The Science of Your Perfect Workout Playlist


Your trainers spend hours of their lives making playlists, carefully selecting music from Spotify or TIDAL (I’d be remiss not to mention TIDAL, because … you know, the Illuminati). They’re not just doing this work so that they don’t have to hear you breathe.

There are real, tangible benefits for exercising with the right music. If you’ve ever worked out in a class where the music was lacking, you’ve noticed the difference between that and a class with a playlist that keeps bringing the high BPM hits.

Your trainers are part DJ because they’ve always known what professional running – which banned headphones for all athletes competing for monetary prizes – is just figuring out, that music can enhance athletic performance.

Here’s the science behind what makes a playlist motivational, or performance-enhancing:

It distracts you from what you’re doing

 Working out is hard. You go to the gym to put in work to feel physical, mental and emotional benefits now and in the future. If you allow your mind to wander to places where you tell yourself, “This is too hard,” or “I can’t” or “I’m tired,” you’re more likely to quit.

That’s why music is necessary to take your mind off of the task at hand. If you’re busy singing along to “All I Do it Win” you won’t have as much mental capacity left to think about the bad stuff. Focusing on a favorite song, The Globe and Mail says, “combats de-motivating brain signals associated with fatigue or boredom. In the exercise domain, this has been shown to be particularly effective in moderately intense exercise.”

The right music impacts your rating of perceived exertion, or how hard you’d say you’re working out while you’re working out. According to Scientific American, “When listening to music, people run farther, bike longer and swim faster than usual—often without realizing it.”

And when compared to a music-less vacuum, the link between music and perceived effort was even stronger. According to a study by Stephen H. Boutcher and Michele Trens, those working out to music had a “significantly lower perceived exertion” than those who were deprived of music during the exact same workout.

Its BPMs are at a motivational pace

BPMs, or beats per minute, are incredibly important to music motivation. According to Nina Kraus quoted by Psychology Today, “Humans and songbirds are the only creatures that automatically feel the beat of a song … the human heart wants to synchronize to music, the legs want to swing, metronomically, to a beat … Our bodies are made to be moved by music and move to it.”

This is why babies dance before they speak and your power song makes you absolutely invincible.

The right BPM count on your playlist puts you in the right mindset to do they work you’ve set out to do. According to Scientific American, “some psychologists have suggested that people have an innate preference for rhythms at a frequency of two hertz, which is equivalent to 120 beats per minute (BPM),” or two steps per second. For many, 120 BPM is the perfect pace for an outdoor run.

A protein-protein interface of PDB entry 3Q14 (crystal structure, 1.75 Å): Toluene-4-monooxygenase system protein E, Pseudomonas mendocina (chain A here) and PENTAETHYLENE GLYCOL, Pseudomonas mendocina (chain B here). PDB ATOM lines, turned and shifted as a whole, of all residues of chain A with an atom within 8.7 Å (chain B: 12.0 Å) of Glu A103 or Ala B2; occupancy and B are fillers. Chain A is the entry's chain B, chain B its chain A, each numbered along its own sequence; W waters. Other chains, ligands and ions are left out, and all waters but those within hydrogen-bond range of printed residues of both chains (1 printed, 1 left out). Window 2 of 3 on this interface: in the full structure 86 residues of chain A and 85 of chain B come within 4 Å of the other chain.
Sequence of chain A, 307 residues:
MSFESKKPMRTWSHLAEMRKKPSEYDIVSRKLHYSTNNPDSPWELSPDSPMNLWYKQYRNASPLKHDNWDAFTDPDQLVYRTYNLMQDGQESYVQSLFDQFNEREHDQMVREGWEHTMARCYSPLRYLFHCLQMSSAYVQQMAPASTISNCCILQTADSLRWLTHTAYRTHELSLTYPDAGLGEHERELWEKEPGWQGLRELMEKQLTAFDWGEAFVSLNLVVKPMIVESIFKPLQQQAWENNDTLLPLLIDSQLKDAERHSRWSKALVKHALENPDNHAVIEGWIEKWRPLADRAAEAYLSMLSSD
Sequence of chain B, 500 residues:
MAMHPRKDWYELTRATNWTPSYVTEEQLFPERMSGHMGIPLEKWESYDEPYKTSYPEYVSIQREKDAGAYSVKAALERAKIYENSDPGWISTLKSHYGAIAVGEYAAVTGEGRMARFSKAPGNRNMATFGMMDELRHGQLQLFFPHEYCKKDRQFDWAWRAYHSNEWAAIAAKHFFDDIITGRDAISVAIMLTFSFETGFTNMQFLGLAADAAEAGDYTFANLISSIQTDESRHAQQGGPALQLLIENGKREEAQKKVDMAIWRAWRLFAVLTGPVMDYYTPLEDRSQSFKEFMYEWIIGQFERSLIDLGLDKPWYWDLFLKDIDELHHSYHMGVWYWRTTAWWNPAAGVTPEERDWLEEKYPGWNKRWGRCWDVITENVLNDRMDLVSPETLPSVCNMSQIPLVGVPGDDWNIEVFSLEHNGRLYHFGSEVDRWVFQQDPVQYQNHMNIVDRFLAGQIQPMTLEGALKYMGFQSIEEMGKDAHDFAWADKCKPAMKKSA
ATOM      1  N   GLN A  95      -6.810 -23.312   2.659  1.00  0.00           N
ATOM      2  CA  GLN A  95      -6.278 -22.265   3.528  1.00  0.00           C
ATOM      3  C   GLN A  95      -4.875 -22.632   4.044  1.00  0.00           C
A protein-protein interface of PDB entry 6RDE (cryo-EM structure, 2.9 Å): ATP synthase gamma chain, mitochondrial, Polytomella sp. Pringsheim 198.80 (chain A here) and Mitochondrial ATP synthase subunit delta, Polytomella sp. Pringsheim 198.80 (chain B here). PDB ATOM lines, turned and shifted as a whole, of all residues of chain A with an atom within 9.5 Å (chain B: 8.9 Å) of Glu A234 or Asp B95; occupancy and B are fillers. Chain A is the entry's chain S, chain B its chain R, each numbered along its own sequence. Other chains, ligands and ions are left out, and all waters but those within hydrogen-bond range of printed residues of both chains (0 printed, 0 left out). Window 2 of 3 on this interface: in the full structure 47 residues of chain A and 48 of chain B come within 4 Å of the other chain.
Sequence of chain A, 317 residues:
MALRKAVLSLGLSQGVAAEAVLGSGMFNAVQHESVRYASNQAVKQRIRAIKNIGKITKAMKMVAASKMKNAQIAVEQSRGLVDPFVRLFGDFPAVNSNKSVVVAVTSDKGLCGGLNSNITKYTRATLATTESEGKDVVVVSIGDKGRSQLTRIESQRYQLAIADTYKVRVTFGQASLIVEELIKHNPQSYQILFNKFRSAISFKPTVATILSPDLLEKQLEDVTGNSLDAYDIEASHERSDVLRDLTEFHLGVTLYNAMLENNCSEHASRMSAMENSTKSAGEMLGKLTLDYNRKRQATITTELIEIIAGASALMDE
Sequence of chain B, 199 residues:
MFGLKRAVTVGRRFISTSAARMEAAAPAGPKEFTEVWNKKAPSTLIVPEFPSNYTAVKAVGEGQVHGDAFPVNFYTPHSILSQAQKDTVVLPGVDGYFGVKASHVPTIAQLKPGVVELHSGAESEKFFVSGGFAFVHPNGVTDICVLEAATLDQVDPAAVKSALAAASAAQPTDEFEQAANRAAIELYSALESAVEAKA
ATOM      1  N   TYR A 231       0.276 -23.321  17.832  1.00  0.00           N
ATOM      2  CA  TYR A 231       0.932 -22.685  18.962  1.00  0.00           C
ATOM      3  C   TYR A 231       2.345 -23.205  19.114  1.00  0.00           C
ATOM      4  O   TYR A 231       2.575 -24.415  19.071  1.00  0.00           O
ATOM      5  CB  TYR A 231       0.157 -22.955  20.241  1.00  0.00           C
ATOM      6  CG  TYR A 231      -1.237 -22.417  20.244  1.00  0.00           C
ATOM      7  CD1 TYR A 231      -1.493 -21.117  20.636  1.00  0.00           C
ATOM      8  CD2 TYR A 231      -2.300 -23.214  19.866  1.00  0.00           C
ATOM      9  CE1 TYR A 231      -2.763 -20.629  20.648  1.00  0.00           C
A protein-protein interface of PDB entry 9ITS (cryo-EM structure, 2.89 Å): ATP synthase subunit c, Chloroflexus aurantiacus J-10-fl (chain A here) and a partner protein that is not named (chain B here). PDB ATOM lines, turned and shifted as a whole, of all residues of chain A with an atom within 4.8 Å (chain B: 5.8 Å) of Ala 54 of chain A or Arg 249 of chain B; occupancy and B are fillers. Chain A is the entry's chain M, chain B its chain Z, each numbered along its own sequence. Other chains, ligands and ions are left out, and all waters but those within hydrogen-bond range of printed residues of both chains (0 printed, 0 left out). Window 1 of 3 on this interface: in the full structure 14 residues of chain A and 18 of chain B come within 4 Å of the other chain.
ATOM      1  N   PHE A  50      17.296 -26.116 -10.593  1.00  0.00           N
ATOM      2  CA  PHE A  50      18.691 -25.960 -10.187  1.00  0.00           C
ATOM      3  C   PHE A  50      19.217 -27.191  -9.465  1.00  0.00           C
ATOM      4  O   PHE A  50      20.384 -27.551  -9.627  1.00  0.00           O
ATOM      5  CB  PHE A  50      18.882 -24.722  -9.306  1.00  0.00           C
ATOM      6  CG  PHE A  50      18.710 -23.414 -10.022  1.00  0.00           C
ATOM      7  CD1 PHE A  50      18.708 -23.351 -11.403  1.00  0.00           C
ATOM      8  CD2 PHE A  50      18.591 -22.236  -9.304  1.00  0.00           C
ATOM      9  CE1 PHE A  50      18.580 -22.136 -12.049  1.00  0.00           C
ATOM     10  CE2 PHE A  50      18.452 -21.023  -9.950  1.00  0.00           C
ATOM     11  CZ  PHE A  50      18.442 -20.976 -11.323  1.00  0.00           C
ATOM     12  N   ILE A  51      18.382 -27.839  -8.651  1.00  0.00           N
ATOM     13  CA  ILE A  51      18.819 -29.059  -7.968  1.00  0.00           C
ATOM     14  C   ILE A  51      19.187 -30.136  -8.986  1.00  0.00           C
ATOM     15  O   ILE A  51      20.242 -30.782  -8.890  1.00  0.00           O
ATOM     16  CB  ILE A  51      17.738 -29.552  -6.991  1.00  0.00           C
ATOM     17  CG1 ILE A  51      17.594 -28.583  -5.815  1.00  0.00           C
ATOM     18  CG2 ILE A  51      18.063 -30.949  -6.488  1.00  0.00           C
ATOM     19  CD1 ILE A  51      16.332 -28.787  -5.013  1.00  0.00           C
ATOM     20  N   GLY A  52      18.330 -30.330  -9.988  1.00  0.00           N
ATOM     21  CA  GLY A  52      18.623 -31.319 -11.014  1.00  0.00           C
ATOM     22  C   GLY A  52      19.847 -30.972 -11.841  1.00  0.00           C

But when your workouts are of the high-intensity variety, your BPMs need to increase. Scientific American goes on to say, “When running on a treadmill, however, most people seem to favor music around 160 BPM … But the most recent research suggests that a ceiling effect occurs around 145 BPM: anything higher does not seem to contribute much additional motivation.”

If you have no idea how to figure out what the BPM of a song is, there are tools to help you, like Spotify Running, which allows users to pick their BPM based on their running or workout tempo.

It’s not predictable

At, we believe that variety is the spice of life and apparently that motivational philosophy also applies to your music. When a playlist is predictable, even the most motivating song loses its edge.

Simply, the brain is attracted to novelty and this is the reason that shuffle exists.

Psychology Today says, “Randomness in music has been linked to increases in dopamine. Predictability on a playlist can make songs you love seem mundane by reducing anticipation and create a rut.”

This doesn’t necessarily mean that your playlist has to run on shuffle; you can also manually shuffle around a few songs or add some new music so you don’t always know what to expect. You’ll feel the message of Wiz Khalifa’s “Work Hard, Play Hard” resonate a little bit more when you can’t see it coming.

It makes you feel like an athlete and a warrior

Whether it’s Kanye’s “Power” or Beyonce’s “7/11,” your power song has a deep impact on your mental state. The right song might be something that you were listening to when you crossed an important finish line. It might have a message that resonates with you. It might remind you of your high school weight room.

The right music can transport you mentally from where you are – pushing your body to a ridiculous place – to somewhere where you’re invincible – and THAT’s our kind of performance enhancement.

What’s your power song? Want a motivational playlist? You can use one of mine below.

Endurance Move

About Jeana Anderson Cohen

Jeana Anderson Cohen is the founder and CEO of a premiere wellness media destination that creates content and community to help womxn live better lives and achieve their goals. Before founding health-focused companies Jeana earned a degree in Journalism from the University of Wisconsin-Madison - and fresh out of college she worked on the '08 Obama campaign in Michigan. From there, she created and executed social media strategies for brands. aSweatLife fuses her experience in building community and her passion for wellness. You can find Jeana leading the team at aSweatLife, trying to join a book club, and walking her dog Maverick.